“The thing that has made a massive difference is the people in our business and how they have reacted to it. They have been absolutely fantastic,” explained Sir John Timpson at a House of Commons inquiry about how the Government can support high streets after Covid-19.
The owner and chairman of Timpson spoke of his immense pride in his staff. This sentiment could apply to every high street trader in South Gloucestershire whose resilience to keep the tills ringing can only be admired. Every business has played its part in helping our high streets to thrive in almost impossible conditions.
But what of the future? There was already change happening on our high streets. Covid-19 has accelerated this change in South Gloucestershire and the UK with more online shopping and more home working. These changes provide opportunity.
About half of consumers expect to shop locally more often post-pandemic than they did before. Consumers now favour shopping locally at a small, independent retailer over shopping centres*. And in Sir John’s words, high streets need to “reinvent themselves and be reimagined” as places where as well as shopping people will want to “make a day of it and have something to eat, something to drink and so on.”
Taking advantage of these opportunities will rebalance how we all use high streets. Shopping is part of this different future. But following the pandemic, people increasingly use high streets for leisure, learning, meeting up with friends, family, and even work colleagues. The different high street uses all reinforce each other. For example, a family may take out books at the library, visit a café for lunch, buy hardware items for a DIY project, and finish their trip at the local play park.
During our recent ‘Help Us Thrive’ campaign to encourage residents to support their local high street, I visited many traders of goods and services. I saw first-hand that the limitless combinations of this ‘whole experience’. But high streets must have the backing from Government to thrive and make this offer as strong as possible.
The Council awarded £400,000 of ‘Help us Thrive’ grants to support local high streets to adopt new technology, grow employment, and encourage greater diversity. Traders received most of the pot. But community groups wanting to get involved in shaping the new high street also applied successfully. For instance, Jigsaw Thornbury, a charity that supports children and young people with additional needs and disabilities. Their grant funded an accessible venue to bring their three service locations into one and recruit a staff member to recruit and train new volunteers. We have also made high streets more attractive and welcoming for people by installing new bins and carrying out graffiti removal.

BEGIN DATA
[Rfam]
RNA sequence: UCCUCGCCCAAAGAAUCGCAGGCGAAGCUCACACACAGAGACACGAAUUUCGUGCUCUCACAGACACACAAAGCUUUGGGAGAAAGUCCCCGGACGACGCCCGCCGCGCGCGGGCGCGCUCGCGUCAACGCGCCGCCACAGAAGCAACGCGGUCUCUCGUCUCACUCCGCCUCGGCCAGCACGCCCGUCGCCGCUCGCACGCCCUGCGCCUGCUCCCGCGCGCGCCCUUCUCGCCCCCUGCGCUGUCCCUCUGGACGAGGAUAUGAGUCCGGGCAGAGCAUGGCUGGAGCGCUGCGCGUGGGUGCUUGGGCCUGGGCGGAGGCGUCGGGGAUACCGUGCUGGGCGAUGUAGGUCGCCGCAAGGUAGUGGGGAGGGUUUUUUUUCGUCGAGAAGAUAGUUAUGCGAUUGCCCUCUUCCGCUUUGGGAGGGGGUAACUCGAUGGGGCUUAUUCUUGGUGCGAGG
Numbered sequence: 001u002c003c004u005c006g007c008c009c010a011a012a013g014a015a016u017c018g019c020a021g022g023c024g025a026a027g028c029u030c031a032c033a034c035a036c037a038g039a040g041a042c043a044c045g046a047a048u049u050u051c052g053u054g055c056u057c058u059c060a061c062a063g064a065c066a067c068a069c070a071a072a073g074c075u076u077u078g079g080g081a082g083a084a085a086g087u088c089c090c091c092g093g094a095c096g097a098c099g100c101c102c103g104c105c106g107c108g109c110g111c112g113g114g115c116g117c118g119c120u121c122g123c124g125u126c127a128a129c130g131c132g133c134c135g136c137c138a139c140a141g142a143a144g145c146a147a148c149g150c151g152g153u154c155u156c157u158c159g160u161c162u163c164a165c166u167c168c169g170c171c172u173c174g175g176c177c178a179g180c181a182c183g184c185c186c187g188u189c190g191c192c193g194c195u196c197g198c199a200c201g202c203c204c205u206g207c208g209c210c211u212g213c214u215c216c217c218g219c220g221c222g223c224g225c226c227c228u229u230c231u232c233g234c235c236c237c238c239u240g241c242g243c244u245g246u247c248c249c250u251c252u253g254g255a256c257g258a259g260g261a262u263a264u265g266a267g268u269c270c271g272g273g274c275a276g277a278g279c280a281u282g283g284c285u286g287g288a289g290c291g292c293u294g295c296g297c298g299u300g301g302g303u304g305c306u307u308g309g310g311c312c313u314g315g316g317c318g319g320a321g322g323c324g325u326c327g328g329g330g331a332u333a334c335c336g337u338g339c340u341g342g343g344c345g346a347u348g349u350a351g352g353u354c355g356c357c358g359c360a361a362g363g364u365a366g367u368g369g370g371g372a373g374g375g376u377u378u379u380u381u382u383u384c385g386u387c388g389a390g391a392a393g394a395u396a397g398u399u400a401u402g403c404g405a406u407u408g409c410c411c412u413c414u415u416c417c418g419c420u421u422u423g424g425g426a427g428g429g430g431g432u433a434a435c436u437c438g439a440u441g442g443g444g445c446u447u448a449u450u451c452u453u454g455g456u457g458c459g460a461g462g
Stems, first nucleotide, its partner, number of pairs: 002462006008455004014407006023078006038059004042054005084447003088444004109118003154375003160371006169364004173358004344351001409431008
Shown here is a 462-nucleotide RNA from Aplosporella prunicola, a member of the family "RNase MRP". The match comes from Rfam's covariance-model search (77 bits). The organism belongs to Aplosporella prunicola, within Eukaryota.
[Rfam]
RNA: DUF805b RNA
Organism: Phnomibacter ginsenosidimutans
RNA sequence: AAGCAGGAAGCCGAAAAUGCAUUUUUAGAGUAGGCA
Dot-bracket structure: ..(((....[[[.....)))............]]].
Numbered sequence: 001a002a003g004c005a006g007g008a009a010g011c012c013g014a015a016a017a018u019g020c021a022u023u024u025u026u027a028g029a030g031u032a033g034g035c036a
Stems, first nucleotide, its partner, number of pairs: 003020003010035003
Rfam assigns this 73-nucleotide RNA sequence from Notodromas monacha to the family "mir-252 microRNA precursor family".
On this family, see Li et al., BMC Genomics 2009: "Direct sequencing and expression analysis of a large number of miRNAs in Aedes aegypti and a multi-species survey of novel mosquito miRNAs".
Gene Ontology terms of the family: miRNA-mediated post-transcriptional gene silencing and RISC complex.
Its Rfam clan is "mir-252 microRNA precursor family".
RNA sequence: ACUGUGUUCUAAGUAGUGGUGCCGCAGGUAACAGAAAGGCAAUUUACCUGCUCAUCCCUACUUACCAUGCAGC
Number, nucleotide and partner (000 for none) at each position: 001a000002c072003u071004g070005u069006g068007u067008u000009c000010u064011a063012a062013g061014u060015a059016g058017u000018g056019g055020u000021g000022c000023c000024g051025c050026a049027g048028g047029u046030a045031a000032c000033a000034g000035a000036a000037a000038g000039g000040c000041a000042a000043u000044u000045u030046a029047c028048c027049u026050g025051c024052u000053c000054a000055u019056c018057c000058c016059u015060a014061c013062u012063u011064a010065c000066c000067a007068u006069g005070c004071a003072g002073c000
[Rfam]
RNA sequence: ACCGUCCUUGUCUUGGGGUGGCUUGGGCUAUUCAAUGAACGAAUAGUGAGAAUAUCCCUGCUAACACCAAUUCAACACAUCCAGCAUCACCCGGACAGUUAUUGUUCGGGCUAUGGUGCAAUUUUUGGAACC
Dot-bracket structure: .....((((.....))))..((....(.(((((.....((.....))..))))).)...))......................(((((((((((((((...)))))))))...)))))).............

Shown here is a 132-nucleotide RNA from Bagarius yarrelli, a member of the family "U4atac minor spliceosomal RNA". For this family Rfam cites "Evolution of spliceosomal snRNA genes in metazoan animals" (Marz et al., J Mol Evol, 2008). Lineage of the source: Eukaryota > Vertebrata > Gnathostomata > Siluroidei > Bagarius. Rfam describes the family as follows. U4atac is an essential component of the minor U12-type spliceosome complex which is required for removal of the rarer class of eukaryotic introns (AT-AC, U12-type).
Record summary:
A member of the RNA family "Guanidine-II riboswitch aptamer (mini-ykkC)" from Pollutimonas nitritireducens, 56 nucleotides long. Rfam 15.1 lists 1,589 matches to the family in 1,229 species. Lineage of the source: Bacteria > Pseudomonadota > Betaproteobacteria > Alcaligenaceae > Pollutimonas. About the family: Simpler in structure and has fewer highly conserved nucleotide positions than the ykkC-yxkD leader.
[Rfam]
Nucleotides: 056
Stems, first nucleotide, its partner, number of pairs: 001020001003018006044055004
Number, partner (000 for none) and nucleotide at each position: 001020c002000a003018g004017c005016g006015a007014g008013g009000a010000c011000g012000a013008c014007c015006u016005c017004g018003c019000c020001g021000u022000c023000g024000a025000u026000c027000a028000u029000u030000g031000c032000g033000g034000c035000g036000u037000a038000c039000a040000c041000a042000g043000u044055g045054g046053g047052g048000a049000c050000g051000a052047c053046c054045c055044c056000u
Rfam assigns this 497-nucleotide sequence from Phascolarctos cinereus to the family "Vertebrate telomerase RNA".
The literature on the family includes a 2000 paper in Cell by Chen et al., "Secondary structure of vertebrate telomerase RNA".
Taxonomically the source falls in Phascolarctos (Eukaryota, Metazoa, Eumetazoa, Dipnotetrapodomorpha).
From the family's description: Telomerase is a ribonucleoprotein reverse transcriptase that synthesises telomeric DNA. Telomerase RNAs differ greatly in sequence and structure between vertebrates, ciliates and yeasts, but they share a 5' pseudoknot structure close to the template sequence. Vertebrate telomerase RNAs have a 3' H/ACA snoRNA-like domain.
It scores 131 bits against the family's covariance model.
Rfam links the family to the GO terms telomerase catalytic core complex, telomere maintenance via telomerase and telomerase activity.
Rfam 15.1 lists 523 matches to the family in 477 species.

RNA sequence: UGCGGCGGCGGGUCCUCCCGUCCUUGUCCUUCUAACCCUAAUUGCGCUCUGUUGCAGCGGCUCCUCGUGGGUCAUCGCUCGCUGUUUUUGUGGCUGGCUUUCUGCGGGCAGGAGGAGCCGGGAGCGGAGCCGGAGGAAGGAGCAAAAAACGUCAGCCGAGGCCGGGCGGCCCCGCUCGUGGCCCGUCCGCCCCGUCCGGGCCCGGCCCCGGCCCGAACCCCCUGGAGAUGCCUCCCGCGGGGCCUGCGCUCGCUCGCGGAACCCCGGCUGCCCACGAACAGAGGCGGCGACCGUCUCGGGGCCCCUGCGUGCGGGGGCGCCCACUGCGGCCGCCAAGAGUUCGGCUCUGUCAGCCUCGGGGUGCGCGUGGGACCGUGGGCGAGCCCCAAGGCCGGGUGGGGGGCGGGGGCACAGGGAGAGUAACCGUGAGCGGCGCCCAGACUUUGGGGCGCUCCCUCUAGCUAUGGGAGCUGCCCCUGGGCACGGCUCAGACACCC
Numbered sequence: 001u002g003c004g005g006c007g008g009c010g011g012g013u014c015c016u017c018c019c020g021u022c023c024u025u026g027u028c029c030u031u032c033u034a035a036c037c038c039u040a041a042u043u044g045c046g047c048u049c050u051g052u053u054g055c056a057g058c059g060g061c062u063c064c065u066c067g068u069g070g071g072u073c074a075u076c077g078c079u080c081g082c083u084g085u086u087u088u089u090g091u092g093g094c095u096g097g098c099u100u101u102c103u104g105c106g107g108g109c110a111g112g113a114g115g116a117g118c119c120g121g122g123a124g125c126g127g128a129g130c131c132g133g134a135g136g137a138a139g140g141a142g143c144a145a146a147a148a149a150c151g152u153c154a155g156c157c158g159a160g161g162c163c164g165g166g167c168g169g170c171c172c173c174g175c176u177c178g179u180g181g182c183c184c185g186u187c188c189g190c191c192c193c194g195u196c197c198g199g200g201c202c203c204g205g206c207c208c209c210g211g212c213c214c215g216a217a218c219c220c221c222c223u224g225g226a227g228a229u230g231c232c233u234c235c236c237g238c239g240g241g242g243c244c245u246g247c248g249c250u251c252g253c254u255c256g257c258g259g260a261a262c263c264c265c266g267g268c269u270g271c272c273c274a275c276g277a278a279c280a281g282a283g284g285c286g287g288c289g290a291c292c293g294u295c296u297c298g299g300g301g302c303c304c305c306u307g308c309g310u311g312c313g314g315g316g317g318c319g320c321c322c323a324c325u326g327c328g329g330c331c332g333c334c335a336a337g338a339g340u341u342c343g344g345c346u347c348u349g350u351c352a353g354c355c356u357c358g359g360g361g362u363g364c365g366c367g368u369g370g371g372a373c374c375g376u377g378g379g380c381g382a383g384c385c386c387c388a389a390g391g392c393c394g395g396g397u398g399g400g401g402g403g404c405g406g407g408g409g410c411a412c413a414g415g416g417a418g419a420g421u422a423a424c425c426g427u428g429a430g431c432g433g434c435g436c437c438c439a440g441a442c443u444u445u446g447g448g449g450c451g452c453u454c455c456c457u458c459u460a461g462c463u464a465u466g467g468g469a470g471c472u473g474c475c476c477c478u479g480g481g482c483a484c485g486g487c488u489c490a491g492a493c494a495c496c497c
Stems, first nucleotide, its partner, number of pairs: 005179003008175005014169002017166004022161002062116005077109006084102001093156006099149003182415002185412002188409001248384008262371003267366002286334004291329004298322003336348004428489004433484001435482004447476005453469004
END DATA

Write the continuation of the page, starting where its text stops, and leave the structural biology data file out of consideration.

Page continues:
Our acquisition of Kings Chase Shopping Centre for £10 million represents a change of pace in responding to the future of high streets. There is the potential for leisure, housing, and community services to revolutionise Kingswood high street. With this greater variety of uses come the stronger ‘whole experience’ that I have described, greater footfall, and more opportunities for the high street, including hospitality and retail, to thrive. We will take a similar approach with Yate Town Centre.
But the public investment can only go so far. On the frontline of embracing change is people. From shopkeepers who offer different ways of paying, such as buying in-person, click and collect and home delivery, to the local bar-restaurant whose owner wants to reimagine the area outside their premises to provide seating outdoors. These are the local champions that will make our high streets into examples of success. So, all shops, facilities, and public spaces can thrive in the Post-Covid world and for generations ahead.
The Council is looking forward to working with local chambers of commerce, trader partnerships, community groups, and residents to achieve this goal. If you have any thoughts on this perspective of changes to our high streets or how you could help, I will welcome your feedback at email@example.com
Council Leader, Councillor Toby Savage
* = Shopify Research: https://www.shopify.co.uk/retail/uk-shopping-data